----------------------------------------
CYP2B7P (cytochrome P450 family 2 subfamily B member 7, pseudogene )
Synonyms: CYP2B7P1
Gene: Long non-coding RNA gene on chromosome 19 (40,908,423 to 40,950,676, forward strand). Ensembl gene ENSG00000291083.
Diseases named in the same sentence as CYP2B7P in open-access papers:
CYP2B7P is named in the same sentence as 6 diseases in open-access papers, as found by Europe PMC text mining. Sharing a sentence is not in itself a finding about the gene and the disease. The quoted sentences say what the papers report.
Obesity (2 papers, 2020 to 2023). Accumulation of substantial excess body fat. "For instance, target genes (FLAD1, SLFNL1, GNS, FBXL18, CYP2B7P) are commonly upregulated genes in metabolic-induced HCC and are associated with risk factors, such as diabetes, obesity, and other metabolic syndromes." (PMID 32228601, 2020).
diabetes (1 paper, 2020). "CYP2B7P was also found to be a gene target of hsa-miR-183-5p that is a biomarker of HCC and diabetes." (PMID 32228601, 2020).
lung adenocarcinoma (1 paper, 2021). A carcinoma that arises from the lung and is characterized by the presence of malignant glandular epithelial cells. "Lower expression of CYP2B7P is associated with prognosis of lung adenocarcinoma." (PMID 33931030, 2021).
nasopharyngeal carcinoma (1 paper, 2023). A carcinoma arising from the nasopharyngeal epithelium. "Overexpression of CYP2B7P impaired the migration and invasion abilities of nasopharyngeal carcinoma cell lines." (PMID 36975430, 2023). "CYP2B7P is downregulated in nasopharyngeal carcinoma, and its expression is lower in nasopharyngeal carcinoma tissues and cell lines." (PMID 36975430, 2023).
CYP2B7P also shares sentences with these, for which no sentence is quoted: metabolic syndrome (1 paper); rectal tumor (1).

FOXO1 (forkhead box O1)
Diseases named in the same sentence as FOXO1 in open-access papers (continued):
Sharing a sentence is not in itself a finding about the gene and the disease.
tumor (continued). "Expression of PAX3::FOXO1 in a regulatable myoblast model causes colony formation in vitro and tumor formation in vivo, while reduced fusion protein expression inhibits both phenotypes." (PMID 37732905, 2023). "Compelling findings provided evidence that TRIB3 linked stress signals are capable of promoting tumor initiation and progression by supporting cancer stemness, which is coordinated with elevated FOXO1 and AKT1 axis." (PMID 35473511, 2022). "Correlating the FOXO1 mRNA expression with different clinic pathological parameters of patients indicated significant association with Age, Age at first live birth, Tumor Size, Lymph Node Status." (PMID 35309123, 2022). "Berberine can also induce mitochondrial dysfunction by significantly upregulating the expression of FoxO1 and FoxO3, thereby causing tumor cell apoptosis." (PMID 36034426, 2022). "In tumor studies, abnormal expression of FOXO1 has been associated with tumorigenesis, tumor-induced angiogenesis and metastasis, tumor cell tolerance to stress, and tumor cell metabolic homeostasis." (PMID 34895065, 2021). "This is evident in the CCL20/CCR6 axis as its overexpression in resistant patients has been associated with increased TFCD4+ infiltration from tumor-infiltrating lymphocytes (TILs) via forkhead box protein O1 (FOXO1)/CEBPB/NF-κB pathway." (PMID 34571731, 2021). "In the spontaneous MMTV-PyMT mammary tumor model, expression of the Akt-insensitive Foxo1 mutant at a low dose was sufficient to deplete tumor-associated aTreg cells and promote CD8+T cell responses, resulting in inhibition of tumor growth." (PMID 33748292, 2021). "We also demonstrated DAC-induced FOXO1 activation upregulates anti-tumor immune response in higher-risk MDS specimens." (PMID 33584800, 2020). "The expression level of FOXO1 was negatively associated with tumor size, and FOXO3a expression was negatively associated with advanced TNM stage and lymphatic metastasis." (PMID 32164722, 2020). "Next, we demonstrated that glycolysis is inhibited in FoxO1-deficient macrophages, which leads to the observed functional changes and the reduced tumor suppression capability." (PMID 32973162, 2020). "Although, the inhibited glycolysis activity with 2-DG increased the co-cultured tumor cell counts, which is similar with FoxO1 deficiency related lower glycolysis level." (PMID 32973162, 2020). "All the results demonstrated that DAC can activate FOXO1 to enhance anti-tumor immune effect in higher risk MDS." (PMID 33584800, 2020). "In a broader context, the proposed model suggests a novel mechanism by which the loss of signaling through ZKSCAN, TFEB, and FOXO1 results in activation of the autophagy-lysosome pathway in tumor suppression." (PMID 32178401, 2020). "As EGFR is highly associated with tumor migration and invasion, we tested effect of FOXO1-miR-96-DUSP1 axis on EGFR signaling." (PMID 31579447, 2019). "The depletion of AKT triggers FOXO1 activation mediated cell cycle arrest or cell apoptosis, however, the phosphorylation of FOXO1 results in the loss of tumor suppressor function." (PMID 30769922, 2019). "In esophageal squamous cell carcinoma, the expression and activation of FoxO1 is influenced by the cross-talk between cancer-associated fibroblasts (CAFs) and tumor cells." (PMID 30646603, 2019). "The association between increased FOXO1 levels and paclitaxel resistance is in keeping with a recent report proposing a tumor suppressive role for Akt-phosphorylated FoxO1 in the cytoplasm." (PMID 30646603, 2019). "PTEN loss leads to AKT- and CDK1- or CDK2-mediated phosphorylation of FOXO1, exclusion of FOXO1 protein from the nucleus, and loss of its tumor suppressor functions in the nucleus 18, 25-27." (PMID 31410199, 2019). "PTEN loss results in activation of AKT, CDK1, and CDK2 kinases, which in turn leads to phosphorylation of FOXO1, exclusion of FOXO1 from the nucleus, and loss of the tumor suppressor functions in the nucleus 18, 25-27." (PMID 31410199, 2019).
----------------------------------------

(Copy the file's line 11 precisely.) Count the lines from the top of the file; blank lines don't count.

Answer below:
FOXO1 (forkhead box O1)